Ever dream of having Joe Friday as your managing editor? Joe Friday IS your managing editor? See Jack Webb at his Friday-best in this film set at a metro daily, apparently in Los Angeles. He both directs and stars. “The Motion Picture Guide” calls this, “one of the most accurate and most memorable newspaper films ever made, and one of Webb’s best productions.” The clueless copy boy? That’s David Nelson (son of Ozzie and Harriet). 1959.
All the President’s Men
We know how this one turns out, but a good script and authentic acting by Dustin Hoffman and Robert Redford keep things rolling. Redford, at right, not only bought the film rights to the book, co-produced the film and acted in it, he also suggested that the book be written in the first place. Find out why all those Baby Boomers wanted to become Carl Bernsteins and Bob Woodwards in the mid-70s.1976, 136 minutes. Two-DVD special edition.
Absence of Malice
This is a sentimental Detroit Free Press favorite, written by former Freep executive editor Kurt Luedtke. Forever fretful Miami reporter Sally Field ties an innocent Paul Newman to the disappearance and possible murder of a union leader. A suspenseful examination of newspaper ethics, often used in the classroom by teachers and professors. 1982, 116 minutes. Get the DVD.
John Belushi plays Ernie Souchak, a cigarette-smoking, hat-in-the-office-type Chicago reporter who gets enough dirt on the Mob that they blow up his apartment. Soooo, as often happens in newsrooms, his editors send him out of town — to Colorado — to investigate an eagle researcher, played by Blair Brown. They clash, they kiss, they fall in love, and Belushi is called back to Chicago when one of his sources gets wasted. We know, happens all the time. 1981, 103 minutes. Get the DVD.
A Case of Libel
You’ve seen Ed Asner as a journalist; he’s powerful as an attorney in this re-enactment of the libel trial over columnist Westbrook Pegler’s smear campaign against Quentin Reynolds. Regarded as one of the best courtroom dramas ever. 1984, 92 minutes. Get the VHS.
The Pelican Brief
In this adaptation of John Grisham’s bestseller, a smart law student (Julia Roberts), in the course of doing her homework, trips over evidence that high government officials conspired in the assassination of two Supreme Court justices. Realizing that there is more riding on this than her semester grade, she enlists the help of an investigative reporter (Denzel Washington) in a dangerous race to get the story out. No word on her grade. 1993, 141 minutes. Get the DVD.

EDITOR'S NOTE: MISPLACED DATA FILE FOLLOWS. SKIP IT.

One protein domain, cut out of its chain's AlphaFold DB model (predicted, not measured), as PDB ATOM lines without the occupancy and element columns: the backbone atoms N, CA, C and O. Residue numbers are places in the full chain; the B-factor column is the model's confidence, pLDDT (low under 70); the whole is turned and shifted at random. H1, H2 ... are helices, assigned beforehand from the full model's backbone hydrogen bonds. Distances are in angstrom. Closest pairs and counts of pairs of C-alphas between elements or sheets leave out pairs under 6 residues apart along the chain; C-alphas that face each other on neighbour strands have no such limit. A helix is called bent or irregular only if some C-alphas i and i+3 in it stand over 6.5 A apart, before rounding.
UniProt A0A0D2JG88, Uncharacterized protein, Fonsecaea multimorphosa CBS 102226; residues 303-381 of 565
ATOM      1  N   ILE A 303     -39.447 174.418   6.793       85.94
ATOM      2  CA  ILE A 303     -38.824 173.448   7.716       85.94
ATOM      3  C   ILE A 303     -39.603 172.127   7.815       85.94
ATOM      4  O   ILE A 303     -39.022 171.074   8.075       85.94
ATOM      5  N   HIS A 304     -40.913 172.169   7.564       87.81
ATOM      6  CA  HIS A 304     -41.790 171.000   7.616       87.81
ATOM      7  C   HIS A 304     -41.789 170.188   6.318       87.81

I Love Trouble
It’s a comedy! It’s a romance! It’s an adventure film! What it wasn’t, was all that great. Nick Nolte and Julia Roberts personify a Chicago-style, David-and-Goliath newspaper war. Smug star reporter Nolte and Cubbie Roberts pursue the same story — and each other — and wind up on the same side when things get dangerous. (Some of the same energy as Teacher’s Pet.) Fun, but hardly a hit. Some serious journos panned it for its romance and lack of authenticity. But, HEY, it’s a MOVIE! 1994, 123 minutes. Get the DVD.
The rush to report and publish a story about a double homicide with racial overtones propels us through 24 hours of the life of the New York Sun and its scrappy assistant managing editor, played by Michael Keaton. Being courted by some other, arrogant newspaper in town (we wonder whose?), dueling with an avaricious managing editor (Glenn Close) and keeping his very pregnant reporter-wife (Marisa Tomei) waiting, Keaton takes us pell-mell to an ending where everything is tied up with a neat little bow. Roger Ebert wrote, “you get cocooned in a tight little crowd of hyperactive competitors, and eventually your view of normality begins to blur.” Now, THAT sounds familiar! Ron Howard directs, 1994, 112 minutes. Get the DVD.
If you need a serious hit of newspaper movies, check out Richard R. Ness’ “From Headline Hunter to Superman.” This 808-page tome, published in 1997, catalogs 2,100 feature films dealing with journalism.
Here are a few more titles:
The Final Extra (1927)
Big News (1929)
Five Star Final (1931)
Scandal Sheet (1931)
Platinum Blonde (1931)
I Cover the Waterfront (1933)
It Happened One Night (1934)
Front Page Woman (1935)
The Libeled Lady (1936)
Inside Story (1939)
Foreign Correspondent (1940)
Confirm or Deny (1941)
Nine Lives are Not Enough (1941)
Meet John Doe (1941)
Ace in the Hole (1942)
They Got Me Covered (1943)
It Happened Tomorrow (1944)
Night Editor (1946)
The Big Clock (1948)
Call Northside 777 (1948)
Big Town (1950)
The Big Carnival – remake of Ace in the Hole (1951)
Come Fill the Cup (1951)
The Captive City (1952)
It Happens Every Thursday (1953)
Front Page Story (1953)
Sweet Smell of Success (1957)
Between the Lines (1977)
The Journalist (1979)
City News (1982)
The Year of Living Dangerously (1982)
Under Fire (1983)
The Killing Fields (1984)
Not for Publication (1984)
Mean Season (1985)
Jack and Mike (1986)
The Public Eye (TV Series, 1997)
Heads (TV, 1993)
Madman of the People (1994)
Welcome to Sarajevo (1997)
Never Been Kissed (1999)